Ashtin Stephens has been waiting for this weekend for more than a decade.

Ashtin Stephens has been waiting for this weekend for more than a decade.

The University of Missouri second baseman and former Blue Springs High School softball star has dreamed of playing in the Women’s College World Series since she was 8 years old. With two wins over Louisiana State in this weekend’s Super Regional, Stephens’ dream will become a reality.

A year ago, Stephens sat in the stands and watched Missouri in the WCWS with the players’ families. When the Tigers’ season ended on a walk-off home run to Baylor, Stephens said she was as dejected as anyone.

Now, she’s truly a part of the program’s latest postseason run.

“It was weird to think that this could be me in the next couple years,” Stephens said. “And it’s so surreal that it’s coming. We’re one weekend away. We’re two wins away from going to the World Series and it’s awesome. I’m so excited.”

And Stephens is more than a bit player as the ninth-seeded Tigers (46-12) aim for their fourth straight trip to the WCWS. On Sunday, Stephens helped Mizzou clinch its fifth consecutive regional championship by stroking an RBI single in  2-1 win over Illinois State.

 Despite her freshman status, Stephens has started in 47 of Missouri’s 58 games while batting .252. She’s also only committed five errors at second and sports a .967 fielding percentage.
With no time spent as an understudy, Stephens has faced a steep learning curve.

“I think that’s the hardest part – to come and be a freshman and be a starter,” she said. “Because if you don’t start, then you have that time to make that adjustment and figure everything out.”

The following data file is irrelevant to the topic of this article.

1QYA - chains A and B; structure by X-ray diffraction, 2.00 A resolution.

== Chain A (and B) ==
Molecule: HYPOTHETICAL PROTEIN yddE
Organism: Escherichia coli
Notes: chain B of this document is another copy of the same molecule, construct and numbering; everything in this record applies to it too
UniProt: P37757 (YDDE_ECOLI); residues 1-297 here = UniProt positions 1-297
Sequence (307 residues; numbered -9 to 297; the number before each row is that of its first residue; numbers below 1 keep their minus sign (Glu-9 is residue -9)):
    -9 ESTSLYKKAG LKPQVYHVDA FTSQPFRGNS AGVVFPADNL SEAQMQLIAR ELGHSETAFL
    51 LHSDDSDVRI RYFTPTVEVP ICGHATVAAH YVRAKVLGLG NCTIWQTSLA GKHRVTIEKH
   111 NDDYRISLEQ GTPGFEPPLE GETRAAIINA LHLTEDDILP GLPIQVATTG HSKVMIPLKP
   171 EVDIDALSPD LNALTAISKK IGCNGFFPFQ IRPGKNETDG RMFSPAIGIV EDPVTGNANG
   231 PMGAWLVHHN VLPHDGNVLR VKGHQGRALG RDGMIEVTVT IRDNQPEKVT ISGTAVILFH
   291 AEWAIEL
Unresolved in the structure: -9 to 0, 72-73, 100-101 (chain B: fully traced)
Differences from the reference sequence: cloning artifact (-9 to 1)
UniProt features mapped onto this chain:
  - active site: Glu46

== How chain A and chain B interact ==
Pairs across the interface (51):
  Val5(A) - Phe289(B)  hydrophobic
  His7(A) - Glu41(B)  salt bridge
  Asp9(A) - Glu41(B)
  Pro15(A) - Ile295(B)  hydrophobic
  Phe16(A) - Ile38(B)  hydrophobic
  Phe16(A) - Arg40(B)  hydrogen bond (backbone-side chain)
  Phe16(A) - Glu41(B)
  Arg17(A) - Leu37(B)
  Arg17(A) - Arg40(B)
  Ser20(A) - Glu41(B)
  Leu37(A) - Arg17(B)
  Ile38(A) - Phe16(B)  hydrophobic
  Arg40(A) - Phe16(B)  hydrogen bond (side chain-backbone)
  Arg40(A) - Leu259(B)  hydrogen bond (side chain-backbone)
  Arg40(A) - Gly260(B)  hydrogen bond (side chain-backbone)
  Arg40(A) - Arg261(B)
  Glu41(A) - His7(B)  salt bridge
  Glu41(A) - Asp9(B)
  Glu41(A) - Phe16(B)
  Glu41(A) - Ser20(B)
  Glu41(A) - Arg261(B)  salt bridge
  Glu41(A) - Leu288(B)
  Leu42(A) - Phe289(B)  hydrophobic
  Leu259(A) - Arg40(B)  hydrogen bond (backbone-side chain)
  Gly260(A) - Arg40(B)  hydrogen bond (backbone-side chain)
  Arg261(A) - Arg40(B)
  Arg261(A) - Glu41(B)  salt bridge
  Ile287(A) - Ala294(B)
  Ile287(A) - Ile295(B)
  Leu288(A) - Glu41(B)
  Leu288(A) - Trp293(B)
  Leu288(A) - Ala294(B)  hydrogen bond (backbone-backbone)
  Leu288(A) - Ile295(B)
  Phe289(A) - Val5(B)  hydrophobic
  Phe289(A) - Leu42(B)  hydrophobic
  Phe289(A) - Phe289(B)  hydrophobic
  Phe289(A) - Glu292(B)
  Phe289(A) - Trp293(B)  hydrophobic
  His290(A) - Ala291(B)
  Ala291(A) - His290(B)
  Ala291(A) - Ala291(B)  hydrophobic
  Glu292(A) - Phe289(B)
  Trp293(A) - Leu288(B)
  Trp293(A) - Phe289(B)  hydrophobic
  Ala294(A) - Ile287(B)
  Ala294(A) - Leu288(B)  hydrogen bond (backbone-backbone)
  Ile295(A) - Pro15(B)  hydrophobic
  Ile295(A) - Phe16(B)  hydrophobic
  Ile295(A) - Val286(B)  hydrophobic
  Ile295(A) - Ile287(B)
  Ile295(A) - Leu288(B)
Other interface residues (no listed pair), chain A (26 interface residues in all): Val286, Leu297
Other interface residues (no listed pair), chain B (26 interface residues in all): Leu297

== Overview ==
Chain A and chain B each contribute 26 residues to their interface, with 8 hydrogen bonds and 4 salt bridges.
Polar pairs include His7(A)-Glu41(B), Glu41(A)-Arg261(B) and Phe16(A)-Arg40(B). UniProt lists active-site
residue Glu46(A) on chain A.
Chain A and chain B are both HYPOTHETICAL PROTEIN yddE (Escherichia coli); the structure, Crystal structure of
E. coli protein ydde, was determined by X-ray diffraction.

Stephens said she was blown away by just how much attention Missouri coach Ehren Earleywine pays to edging the competition. That includes tactical on-field strategies like finding ways to most effectively relay signs, but extends off the field where the Tigers closely monitor what they eat and are always trying to better team chemistry.

“I think there’s a whole different side of the game that we all are starting to really understand – the game inside the game,” Stephens said.

Stephens added that she has an ideal relationship with Earleywine. The two trade barbs practically every day with Earleywine taunting Stephens that the only reason he recruited her was because at 5-foot-4, she’s shorter than he is.

But Stephens also recognizes and appreciates the softball expertise of the coach who in five seasons has built Mizzou into a softball juggernaut.

“He loves to win, and I like to win too,” she said. “We have some conversations that are really deep about softball so I always try to get as much knowledge from him as I can. He’s so smart and he knows the game and I just try to soak it all up.”

Stephens isn’t the only Wildcat product making an impact for the Tigers as Mackenzie Sykes, a 2010 Blue Springs graduate, has received 34 starts as a utility player and has taken over as the Tigers’ regular center fielder and leadoff hitter.

Sykes is hitting .267 with two homers and 16 RBIs. Her emergence coincided with the start of Big 12 play as she hit .333 with a pair of homers, eight RBIs and nine runs scored in the conference season. That earned her a spot on the All-Big 12 first team.

“It’s really cool to be back with her,” said Stephens, who has played softball with Sykes since she was 12 years old. “We played high school ball together and we were really successful. She was actually my best friend and still kind of is. It’s just like high school again except it’s more fun, more competitive.”

Missouri begins its best-of-three series against LSU at 6:30 p.m. Saturday in Columbia, Mo. Game 2 is at 2:30 p.m. Sunday and Game 3 – if necessary – would follow at 5. All games will be broadcast on ESPNU.